To use a more crude way of putting it, the SaGa series is totality hardcore, and I don't just mean in difficulty, though many of the games are a lot more difficult then Final Fantasy games in some ways. I mean that, while Final Fantasy holds your hands and strings you along a linear series of events, SaGa basically just says "look, there is stuff to do, go do it". While Final Fantasy usually uses a very normal combat system and makes sure to explain everything, SaGa just usually dumps you in a system that is totality different then other RPGs and expects you to figure it out more or less on your own. While Final Fantasy wows you with FMV and graphical wonders, SaGa takes a more subtle approach. It is, of course, for these reasons many people hate it, but it is, of course, for the same reasons many people love it. I myself love it.

And since there are way too many "Final Fantasy Retrospective" things online and not enough SaGa ones, I think I will say a few things about each game in the series. And you get to read it! Aren't you lucky?

Number 0 - Final Fantasy 2 (the Japanese one):
You might be wondering what Final Fantasy 2 has to do with the SaGa series (but you probably aren't, because your skipping this blog post, you bastard). Well see Final Fantasy 2 was the first game by square to experiment with a system of leveling up that did not use actual levels. While most agree it was pretty much a failure, the basic idea behind it would feature heavily in the SaGa games. Thus I like to count Final Fantasy 2 as SaGa 0... even though it actually is quite different in tone and only vaguely resembles it in game play. but it's my list so pppft.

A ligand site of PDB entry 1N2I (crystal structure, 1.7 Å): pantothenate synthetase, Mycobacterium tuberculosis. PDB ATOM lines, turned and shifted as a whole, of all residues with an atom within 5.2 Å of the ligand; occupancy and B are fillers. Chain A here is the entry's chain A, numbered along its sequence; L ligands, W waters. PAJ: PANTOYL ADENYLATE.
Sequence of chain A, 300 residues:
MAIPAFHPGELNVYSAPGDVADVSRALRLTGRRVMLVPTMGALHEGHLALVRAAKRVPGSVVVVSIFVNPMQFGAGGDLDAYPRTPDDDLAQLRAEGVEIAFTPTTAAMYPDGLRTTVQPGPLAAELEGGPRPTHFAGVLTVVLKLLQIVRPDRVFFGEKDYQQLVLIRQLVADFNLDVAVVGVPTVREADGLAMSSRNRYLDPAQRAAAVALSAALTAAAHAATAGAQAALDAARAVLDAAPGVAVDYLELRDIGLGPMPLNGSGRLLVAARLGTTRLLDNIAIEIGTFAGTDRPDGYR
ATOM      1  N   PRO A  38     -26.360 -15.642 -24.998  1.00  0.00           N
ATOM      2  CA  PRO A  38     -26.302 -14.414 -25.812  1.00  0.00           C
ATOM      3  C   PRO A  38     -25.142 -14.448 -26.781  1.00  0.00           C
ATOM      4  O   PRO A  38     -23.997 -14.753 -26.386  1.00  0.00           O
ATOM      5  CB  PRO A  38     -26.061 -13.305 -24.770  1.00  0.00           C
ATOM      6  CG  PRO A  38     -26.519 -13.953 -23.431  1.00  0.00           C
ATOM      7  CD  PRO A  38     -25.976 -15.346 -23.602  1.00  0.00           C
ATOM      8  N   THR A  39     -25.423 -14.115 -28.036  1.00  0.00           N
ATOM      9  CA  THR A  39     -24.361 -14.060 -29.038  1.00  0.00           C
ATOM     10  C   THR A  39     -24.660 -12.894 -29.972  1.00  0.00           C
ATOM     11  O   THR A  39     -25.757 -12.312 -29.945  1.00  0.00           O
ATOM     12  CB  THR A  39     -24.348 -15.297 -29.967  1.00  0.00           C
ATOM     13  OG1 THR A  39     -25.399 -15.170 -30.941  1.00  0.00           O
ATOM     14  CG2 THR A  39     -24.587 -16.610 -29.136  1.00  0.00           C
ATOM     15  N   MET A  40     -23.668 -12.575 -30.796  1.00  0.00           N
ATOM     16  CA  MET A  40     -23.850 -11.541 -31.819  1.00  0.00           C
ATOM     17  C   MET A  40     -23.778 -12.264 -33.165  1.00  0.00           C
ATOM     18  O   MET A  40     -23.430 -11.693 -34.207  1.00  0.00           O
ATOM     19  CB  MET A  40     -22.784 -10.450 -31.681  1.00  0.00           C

Number 1 - Makai Tōshi Sa·Ga/Final Fantasy Legend:
The first SaGa game was made as a quick but quirky little rpg for the Gameboy, but was a color update for a system that was never available in the US. It has a basic story. There is a tower that leads to heaven, so you and your party climb it. Then you kill god with a saw. Then they go home. The end. Gameplay wise, you can choose a party of humans, mutants (also called espers), and monsters. Humans need to buy level up items, mutants/espers level up their stats randomly and can learn spells and such randomly as well, and Monsters eat meat of other monsters they defeat to change forms. YUM! Each item that can be equipped has a use counter that will decrease each time you use it, and after it is gone the item will break. One interesting feature is every party member has 4 or so hearts that decrease every time they die in battle, and once they run out they are dead forever (but you can always pick up replacements for most of them) This feature would be taken out for the next few games but come back in another form later. Overall, the first game is crude and not very polished, but it is interesting and forms a good solid base to build on. The biggest downside is monsters are too random and not very useful, because each form has set stats and abilities and you can only change between them semi-randomly if you eat meat, though there is a progression of tiers.